Quinta Maconda.Live!

National Geographic Traveler – Going Deep!

Posted in Adventures beyond, Authentic Journeys, QM PRESS by quintamacondalive on September 1, 2008

     QUINTA MACONDA – Signature Journeys

Old World Travel

Old World Travel

 

Featured in National Geographic Traveler50 Tours of a Lifetime 2008

Following is the unabridged  version of GOING DEEP.    

A  Journey to the authentic and unknown Guatemala, hosted by John Heaton 

Going Deep – The original unabridged text

Going Deep – The NGT Feature

 by Carl Hoffman

 Check it out!

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Quinta Maconda: Guest Review

Posted in Authentic Journeys, Latest Reviews, QM Helicopter Safar'is by quintamacondalive on January 15, 2008

     QUINTA MACONDA – FIVE-STAR GUATEMALA 

January 11, 2008 at 08:38 PM   From L. Laffont, NY

Posted on:www.indagare.com

“I am just back from Guatemala, where we went for the Christmas/New Year’s Holiday, and I would like to put the experience on your radar and the radar of your readers. We had a world-class, five-star experience in third world settings with hosts of impeccable taste who took fantastic care of us while truly showing us their country from hill to vale, volcano too! The fellow who runs this operation is John Heaton. He and his partner, Catherine Docter, maintain two guest properties and arrange guided experiences throughout their country. We stayed at their 16th-century villa in Antigua and also their jungle retreat on the Rio Dulce. Both were stunning.”

EDITORS’ NOTE: With political turbulence now a thing of the past, Guatemala is attracting more and more foreign visitors with its stunning, lush landscape; mild year-round climate and deep history (reflected in a number of UNESCO World Heritage Sites like Quirigua and Tikal National Park). One early fan, the French-born John Heaton, decided, in 1990, to build a small lodge (the “jungle retreat”) along the Rio Dulce as well as restore a number of colonial homes, including an Antigua property, which he named Quinta Maconda (after Macondo the village in Gabriel Garcia Marquez’s landmark novel One Hundred Years of Solitude). Originally just a guesthouse for visiting friends, Quinta Maconda, is, today, an exclusive four-bedroom residence that also features an extensive collection of antiques and primitive art, gathered from Heaton’s travels all over the globe. The jungle lodge, Rancho el Corozal, which sleeps up to 10 and can only be rented as a house, is a bona fide eco-lodge: torches and candles replace electricity; the buildings have thatched roofs and beds with safari netting, and collected rainwater is used for showering. For guests at either property, various rainforest adventures, including volcano climbs in Antigua and helicopter safaris over the Sierra Madre, as well as archeological tours of Mayan ruins, can be arranged—either as a one-off outing or as part a larger itinerary.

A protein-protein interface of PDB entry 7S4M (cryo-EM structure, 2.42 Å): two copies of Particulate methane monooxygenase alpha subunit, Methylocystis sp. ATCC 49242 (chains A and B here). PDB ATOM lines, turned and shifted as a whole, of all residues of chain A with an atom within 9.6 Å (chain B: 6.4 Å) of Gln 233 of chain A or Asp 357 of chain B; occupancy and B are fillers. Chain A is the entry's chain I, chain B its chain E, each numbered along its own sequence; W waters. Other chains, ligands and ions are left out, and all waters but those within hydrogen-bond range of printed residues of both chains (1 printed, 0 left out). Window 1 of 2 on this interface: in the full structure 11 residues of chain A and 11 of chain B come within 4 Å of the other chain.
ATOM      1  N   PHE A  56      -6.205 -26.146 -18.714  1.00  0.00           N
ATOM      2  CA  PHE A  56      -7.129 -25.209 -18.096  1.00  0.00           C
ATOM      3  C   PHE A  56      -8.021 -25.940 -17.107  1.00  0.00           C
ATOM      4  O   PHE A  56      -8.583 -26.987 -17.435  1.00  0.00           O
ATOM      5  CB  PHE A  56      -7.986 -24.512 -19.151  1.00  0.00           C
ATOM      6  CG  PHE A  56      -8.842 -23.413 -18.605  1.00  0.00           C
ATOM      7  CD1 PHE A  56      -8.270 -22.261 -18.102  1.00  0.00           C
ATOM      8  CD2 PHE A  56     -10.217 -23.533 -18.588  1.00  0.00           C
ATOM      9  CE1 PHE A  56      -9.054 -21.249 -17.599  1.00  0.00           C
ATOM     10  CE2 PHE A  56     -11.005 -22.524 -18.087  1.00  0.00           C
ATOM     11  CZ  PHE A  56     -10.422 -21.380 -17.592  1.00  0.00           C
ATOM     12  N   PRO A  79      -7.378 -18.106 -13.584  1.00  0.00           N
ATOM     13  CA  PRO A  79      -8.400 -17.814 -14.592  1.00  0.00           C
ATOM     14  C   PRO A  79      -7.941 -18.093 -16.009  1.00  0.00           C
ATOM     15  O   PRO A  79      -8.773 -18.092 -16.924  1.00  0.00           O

Quinta Maconda (private rental) from $1500 + tax. or  Quinta Maconda                                                     For Rancho el Corozal rates:Jungle Retreat

Madagascar: Heaven can wait!

Posted in adventure travel, Adventures beyond, Authentic Journeys, Madagascar! by quintamacondalive on December 22, 2007
Bleu Royal!

Bleu Royal!

A visit to the Sapphire pit mines of Ambondromifehy and the mining town of Ilakaka.
_________________________________________

Our last great adventure was our journey to Madagascar.

Catherine and I spent one month from September 22 – October 23, 2007, exploring remote corners this gorgeous country and meeting its wonderful and hospitable people along the way. Total immersion within the expanse of this new land, its customs and traditions, people and culture, provided us with extraordinary encounters.

Unusually, we traveled the first leg of our journey with the help of a NYC based tour operator to get the lay of the land. The travel logistics in-situ were handled by a partner TO in Madagascar. We were quick to realize that none had done their homework well and none were versed in the great chronology of travel planning, or for that matter, in Madagascar itself.

Nonetheless, we found this great island to be enchanting and the people, delightful.

On the second leg of our travels, we handled the logistics ourselves and let loose. We followed our instinct and curiosity, indulging in the extraordinary flavors of Malagasy culture to lead the way. It was sensational! Our excitement reached a peak when our driver-guide Fenu was starting to have fun discovering his own country. He was startled at what appealed to us, and never thought visitors would have any interest whatsoever in the aspects of his culture we were now discovering together.